Summary Judgment was entered in favor of our clients in a legal malpractice case alleging damages in excess of $3.5 million. Plaintiff served a 998 for $1.5 million shortly before the hearing on the motion. Plaintiff claimed that she retained our client to negotiate and draft an “enforceable” premarital agreement in 2004. The Agreement was negotiated and signed before she married her third husband – a wealthy television executive. Her husband agreed to use his separate property to buy a home and pay the debt on the home throughout the marriage and agreed to take title in the name of the husband and wife as community property. Upon the husband’s death, it was agreed that husband’s estate would pay for the wife to live in the home for 3 years and pay off any mortgage. Upon plaintiff’s death, the home, or proceeds from the sale of the home, would go to the husband’s four adult children.
During the 15-year marriage the husband executed multiple trust documents reiterating the terms of the Premarital Agreement relating to the home. The last amendment the husband signed before his death appointed the plaintiff as a co-trustee, changing who husband had identified as his sole trustee for over 20 years. The husband died with barely enough in the estate to pay the mortgage on the home. Plaintiff immediately sold the property for $10.2 million without notifying the husband’s children – she netted roughly $6.2 million. The children filed two petitions against her claiming elder abuse and undue influence over their dad. A well-known law firm defended plaintiff in the petitions and charged $500,000 in legal fees before settling with the children a year later. The settlement provided payment of one-third of all monetary bequests in the will and all attorney’s fees in the litigation and placed $2.0 million of the $6.2 million sale proceeds in an account held in the name of the wife’s irrevocable trust.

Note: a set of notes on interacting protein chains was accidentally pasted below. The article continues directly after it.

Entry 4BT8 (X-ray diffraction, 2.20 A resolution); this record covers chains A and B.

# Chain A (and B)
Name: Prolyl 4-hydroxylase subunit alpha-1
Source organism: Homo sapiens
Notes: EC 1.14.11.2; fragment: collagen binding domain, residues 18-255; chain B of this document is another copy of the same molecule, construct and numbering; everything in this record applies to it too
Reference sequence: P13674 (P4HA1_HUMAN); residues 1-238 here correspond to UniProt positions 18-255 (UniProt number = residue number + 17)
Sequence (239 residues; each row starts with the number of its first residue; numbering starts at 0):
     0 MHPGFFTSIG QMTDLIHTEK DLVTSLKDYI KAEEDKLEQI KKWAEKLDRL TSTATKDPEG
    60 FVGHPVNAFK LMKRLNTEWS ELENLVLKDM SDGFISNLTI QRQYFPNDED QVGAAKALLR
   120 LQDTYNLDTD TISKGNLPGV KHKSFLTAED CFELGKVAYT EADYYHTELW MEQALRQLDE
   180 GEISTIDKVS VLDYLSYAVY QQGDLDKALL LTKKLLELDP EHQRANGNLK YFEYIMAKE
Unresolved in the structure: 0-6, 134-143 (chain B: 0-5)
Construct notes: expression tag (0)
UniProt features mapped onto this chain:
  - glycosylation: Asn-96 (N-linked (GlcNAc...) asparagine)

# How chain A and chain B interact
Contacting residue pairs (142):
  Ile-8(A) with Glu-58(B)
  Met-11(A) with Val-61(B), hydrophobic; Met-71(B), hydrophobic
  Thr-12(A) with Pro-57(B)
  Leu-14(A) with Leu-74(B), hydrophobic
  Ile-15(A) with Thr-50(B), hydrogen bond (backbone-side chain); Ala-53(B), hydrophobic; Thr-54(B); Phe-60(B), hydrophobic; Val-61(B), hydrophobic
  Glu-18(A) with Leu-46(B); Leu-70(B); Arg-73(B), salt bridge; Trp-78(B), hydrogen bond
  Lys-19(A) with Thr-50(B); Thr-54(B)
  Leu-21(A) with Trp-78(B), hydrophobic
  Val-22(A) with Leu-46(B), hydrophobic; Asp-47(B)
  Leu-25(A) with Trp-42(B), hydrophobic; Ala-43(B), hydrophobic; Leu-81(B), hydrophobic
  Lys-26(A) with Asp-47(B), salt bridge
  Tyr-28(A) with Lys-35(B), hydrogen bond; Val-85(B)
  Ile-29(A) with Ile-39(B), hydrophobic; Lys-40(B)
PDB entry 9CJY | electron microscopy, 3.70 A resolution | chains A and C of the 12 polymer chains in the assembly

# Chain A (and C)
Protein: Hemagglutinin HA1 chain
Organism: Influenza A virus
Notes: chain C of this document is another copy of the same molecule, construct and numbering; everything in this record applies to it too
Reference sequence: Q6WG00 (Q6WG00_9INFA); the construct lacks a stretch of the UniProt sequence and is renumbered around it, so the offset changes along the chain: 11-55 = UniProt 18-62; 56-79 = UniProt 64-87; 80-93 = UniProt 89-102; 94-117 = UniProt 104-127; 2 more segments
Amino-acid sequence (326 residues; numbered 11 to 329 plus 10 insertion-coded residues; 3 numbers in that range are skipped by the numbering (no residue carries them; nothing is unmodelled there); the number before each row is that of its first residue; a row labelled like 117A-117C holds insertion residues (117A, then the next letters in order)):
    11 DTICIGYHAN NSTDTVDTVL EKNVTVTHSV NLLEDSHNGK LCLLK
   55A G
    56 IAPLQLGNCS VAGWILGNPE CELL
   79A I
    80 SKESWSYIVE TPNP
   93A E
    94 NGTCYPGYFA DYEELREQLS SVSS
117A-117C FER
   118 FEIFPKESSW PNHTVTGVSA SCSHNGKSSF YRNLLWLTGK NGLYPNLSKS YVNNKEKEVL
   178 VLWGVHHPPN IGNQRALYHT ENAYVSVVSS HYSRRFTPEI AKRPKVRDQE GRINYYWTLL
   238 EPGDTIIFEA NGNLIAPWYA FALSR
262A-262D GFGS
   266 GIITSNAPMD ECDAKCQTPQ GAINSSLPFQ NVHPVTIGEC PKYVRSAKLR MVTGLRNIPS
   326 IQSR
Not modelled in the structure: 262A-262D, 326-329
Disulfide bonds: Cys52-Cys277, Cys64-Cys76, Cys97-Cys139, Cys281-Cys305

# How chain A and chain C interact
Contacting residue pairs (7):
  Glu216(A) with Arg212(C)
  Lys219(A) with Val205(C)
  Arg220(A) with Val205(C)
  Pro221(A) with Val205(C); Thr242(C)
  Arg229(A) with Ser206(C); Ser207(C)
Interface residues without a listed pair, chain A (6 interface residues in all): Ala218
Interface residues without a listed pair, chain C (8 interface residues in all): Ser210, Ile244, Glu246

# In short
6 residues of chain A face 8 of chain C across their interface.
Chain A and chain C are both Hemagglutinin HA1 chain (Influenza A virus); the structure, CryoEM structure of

Plaintiff turned against our clients after the trust litigation was settled. She claimed that because there was no evidence her husband was represented by an attorney at the time of the 2004 Agreement, she was subjected to litigation by the children and had to give up that portion of the estate provided for in the settlement totaling more than $1.5 million and also lost the use of $2.0 million during her life. Plaintiff claimed that during the trust litigation it became clear that the Premarital Agreement was unenforceable and the children intended to make said claim, despite the fact that no pleading in the trust litigation asserted such a claim.
The Court agreed with the defense that even if there was negligence in connection with the Premarital Agreement, this was a classic “settle-and-sue” case and there was no causal connection to any damages as her husband ratified the terms of the Premarital Agreement through multiple trust documents.